Court of Final Appeal rejects bid to block UK lawyer from defending Jimmy Lai

Hong Kong's top court on Monday dismissed the Department of Justice's appeal against media tycoon Jimmy Lai Chee-ying hiring a British lawyer in his case involving breaches of the National Security Law, which means British lawyer Timothy Owen is let to defend the 74-year-old pro-democracy publisher.

Three judges of the Court of Final Appeal upheld a written ruling today, rejecting the appeal filed by DoJ two weeks ago. The argument of the Justice Department to claim to hire foreign barristers in the defence would interfere with national security was "lacking appropriate basis", the judgement read.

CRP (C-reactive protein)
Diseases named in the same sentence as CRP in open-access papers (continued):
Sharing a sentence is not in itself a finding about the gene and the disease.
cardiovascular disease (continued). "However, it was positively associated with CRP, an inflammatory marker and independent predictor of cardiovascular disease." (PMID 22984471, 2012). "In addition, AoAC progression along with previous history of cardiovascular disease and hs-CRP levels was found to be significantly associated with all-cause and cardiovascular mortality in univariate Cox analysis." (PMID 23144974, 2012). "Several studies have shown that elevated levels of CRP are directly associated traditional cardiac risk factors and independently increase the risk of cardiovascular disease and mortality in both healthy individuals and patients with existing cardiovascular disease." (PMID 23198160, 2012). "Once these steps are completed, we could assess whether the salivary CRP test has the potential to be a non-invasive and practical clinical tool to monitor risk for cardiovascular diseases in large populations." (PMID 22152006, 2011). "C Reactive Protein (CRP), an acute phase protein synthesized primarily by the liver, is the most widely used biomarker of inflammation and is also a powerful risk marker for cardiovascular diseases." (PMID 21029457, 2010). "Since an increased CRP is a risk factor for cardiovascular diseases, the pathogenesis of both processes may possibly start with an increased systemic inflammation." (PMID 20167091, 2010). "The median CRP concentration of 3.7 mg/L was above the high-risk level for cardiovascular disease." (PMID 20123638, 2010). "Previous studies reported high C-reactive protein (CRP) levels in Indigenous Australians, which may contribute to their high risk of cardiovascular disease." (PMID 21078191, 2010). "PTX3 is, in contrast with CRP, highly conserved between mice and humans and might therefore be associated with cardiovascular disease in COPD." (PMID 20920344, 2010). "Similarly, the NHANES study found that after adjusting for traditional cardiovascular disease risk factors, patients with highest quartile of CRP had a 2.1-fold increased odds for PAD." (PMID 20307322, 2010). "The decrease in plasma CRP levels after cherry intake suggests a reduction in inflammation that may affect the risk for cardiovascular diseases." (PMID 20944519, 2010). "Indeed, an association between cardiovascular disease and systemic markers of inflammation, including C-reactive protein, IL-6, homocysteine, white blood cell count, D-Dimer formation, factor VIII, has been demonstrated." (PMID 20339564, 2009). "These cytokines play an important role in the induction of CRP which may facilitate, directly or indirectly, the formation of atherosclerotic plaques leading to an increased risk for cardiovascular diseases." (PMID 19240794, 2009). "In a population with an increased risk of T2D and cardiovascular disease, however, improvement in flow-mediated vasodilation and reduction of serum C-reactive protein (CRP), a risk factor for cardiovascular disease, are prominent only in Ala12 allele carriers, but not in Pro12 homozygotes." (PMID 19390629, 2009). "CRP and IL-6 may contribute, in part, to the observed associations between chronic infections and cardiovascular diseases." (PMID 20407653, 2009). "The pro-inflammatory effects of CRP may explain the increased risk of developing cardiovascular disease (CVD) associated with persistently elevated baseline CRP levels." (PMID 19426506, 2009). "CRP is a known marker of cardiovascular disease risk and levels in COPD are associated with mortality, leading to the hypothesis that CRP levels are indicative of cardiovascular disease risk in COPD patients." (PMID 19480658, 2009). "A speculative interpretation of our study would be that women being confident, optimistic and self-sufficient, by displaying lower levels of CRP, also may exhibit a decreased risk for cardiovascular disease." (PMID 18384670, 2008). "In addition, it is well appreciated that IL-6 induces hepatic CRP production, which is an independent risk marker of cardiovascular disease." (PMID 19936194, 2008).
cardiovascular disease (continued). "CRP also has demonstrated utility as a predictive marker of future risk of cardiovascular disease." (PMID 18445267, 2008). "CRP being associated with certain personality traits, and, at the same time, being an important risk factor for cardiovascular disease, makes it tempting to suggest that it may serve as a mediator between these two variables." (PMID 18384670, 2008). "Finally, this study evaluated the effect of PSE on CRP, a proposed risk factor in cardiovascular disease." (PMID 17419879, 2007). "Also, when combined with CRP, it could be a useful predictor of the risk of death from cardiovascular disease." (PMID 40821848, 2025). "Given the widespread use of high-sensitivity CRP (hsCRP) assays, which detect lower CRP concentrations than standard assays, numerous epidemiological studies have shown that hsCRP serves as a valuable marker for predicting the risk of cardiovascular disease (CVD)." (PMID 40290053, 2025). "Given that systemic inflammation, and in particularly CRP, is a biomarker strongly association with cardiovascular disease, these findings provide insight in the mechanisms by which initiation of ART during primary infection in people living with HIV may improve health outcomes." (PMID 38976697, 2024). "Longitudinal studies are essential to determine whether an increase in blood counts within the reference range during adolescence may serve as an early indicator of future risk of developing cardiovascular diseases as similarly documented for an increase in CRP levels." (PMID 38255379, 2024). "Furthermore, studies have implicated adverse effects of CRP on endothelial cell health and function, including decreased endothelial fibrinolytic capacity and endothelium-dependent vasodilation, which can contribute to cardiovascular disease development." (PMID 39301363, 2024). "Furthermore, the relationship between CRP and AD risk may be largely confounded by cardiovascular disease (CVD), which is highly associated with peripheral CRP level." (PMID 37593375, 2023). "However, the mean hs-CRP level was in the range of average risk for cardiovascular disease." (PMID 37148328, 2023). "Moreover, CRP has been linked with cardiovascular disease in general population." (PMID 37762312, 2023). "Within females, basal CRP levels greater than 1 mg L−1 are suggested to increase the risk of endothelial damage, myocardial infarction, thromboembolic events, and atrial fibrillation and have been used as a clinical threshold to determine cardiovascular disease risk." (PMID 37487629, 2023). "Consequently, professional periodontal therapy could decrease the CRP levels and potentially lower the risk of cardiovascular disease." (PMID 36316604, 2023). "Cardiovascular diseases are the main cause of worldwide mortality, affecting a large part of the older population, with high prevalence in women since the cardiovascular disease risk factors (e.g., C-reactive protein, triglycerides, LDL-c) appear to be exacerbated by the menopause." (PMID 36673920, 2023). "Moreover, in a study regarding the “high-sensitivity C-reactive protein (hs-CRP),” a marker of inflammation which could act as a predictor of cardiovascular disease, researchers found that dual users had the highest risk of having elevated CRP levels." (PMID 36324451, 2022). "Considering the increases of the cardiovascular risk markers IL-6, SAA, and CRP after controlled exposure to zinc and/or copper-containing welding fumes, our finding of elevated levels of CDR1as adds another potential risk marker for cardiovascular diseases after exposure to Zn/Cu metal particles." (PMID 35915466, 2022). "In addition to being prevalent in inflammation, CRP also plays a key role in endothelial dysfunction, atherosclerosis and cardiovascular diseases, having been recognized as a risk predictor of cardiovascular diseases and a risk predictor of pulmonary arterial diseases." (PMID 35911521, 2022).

The court criticized DoJ for "raising undefined and unsubstantiated issues said to involve national security which were not mentioned or explored in the Courts below."

Jimmy Lai, the founder of the now-defunct Apple Daily, was arrested after being suspected of breaching national security law and is currently serving a sentence at Stanley Prison as a former activist in the 2019 protests. He faces collusion charges and a maximum penalty of life imprisonment.

His trial is expected to begin on Thursday and last for 30 days before the bench of three designated national security law judges.

In October this year, the High Court granted Timothy Owen, a London-based legal veteran specializing in criminal and human rights law, to represent Lai in his defence.

But the secretary of justice insisted on his objections despite other judges rejecting his bids to overturn that ruling, and eventually applied for leave to appeal to the Court of Final Appeal after Doj lost twice.

Owen, of Matrix Chambers, appeared in previous Hong Kong's high-profile cases. He represented British banker Rurik Jutting, who was convicted for murdering two women, and a police officer who appealed his conviction for assaulting a pro-democracy activist during 2014 protests.